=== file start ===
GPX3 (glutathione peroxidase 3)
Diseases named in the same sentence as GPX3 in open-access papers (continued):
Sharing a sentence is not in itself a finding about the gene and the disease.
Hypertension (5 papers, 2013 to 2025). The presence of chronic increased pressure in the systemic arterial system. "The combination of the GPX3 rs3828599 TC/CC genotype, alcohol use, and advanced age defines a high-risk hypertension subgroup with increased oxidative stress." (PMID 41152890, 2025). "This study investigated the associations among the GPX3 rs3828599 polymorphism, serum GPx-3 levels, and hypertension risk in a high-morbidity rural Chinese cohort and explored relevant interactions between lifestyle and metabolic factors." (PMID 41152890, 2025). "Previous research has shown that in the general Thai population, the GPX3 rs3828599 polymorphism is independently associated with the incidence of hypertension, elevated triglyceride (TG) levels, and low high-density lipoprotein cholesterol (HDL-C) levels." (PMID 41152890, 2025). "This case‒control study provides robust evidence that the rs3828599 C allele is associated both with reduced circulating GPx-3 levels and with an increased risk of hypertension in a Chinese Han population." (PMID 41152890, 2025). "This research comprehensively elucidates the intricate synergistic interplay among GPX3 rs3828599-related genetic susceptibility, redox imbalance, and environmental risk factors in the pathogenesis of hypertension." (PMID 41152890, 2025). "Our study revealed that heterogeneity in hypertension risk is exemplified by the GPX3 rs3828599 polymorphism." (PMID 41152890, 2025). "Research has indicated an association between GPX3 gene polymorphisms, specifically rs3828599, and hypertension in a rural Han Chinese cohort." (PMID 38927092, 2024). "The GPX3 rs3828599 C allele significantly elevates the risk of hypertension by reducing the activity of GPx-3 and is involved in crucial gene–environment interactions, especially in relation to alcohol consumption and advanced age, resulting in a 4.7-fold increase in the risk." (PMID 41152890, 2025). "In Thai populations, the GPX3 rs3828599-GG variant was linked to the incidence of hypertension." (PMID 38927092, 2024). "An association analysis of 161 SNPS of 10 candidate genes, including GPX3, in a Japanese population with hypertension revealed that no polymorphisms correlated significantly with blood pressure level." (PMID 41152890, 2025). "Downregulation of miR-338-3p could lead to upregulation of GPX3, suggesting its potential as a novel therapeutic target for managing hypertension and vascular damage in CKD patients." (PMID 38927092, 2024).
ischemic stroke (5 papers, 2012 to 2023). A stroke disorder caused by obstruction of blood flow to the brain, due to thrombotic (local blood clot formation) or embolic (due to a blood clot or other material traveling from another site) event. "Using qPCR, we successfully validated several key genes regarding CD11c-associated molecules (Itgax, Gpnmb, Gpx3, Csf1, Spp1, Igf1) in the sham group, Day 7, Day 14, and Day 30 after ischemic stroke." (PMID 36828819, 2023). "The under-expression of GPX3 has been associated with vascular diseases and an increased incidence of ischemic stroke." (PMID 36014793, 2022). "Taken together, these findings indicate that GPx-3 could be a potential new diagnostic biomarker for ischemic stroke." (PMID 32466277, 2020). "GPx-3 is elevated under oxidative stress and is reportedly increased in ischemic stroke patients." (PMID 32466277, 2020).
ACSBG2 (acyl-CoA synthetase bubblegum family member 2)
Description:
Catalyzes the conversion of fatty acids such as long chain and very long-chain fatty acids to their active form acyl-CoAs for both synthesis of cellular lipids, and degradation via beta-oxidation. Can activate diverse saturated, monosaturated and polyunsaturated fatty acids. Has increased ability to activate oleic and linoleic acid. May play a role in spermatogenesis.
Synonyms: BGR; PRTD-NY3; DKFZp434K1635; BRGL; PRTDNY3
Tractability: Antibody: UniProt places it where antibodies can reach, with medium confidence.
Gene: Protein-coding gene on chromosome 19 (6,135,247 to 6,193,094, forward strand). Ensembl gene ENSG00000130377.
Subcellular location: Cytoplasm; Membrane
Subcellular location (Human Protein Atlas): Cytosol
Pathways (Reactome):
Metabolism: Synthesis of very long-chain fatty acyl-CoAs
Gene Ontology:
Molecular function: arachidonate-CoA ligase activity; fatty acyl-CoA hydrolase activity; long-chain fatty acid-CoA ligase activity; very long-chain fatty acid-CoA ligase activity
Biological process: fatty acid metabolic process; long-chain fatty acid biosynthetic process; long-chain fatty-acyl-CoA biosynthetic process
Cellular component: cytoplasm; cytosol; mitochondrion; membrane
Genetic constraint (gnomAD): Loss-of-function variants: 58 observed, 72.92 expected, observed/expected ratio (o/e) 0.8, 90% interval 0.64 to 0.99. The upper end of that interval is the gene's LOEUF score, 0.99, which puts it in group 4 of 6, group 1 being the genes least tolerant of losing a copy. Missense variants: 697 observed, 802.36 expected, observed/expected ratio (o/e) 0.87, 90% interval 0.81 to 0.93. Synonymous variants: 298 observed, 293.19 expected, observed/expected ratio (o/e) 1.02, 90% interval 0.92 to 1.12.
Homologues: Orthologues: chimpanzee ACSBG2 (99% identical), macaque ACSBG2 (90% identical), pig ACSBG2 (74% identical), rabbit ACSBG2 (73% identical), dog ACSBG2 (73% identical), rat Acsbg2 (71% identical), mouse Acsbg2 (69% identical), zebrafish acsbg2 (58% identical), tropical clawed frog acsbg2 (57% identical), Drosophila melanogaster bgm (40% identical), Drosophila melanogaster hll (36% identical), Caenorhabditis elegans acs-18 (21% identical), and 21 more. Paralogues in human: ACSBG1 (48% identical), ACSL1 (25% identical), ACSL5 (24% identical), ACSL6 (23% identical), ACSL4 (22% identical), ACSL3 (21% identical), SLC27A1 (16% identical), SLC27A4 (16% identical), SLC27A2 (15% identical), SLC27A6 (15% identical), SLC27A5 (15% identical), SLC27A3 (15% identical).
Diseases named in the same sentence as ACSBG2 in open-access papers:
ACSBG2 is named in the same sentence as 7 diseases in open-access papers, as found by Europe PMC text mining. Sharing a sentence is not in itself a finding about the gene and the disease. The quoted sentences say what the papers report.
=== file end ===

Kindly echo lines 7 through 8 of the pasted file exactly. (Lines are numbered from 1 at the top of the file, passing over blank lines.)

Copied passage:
Description:
Catalyzes the conversion of fatty acids such as long chain and very long-chain fatty acids to their active form acyl-CoAs for both synthesis of cellular lipids, and degradation via beta-oxidation. Can activate diverse saturated, monosaturated and polyunsaturated fatty acids. Has increased ability to activate oleic and linoleic acid. May play a role in spermatogenesis.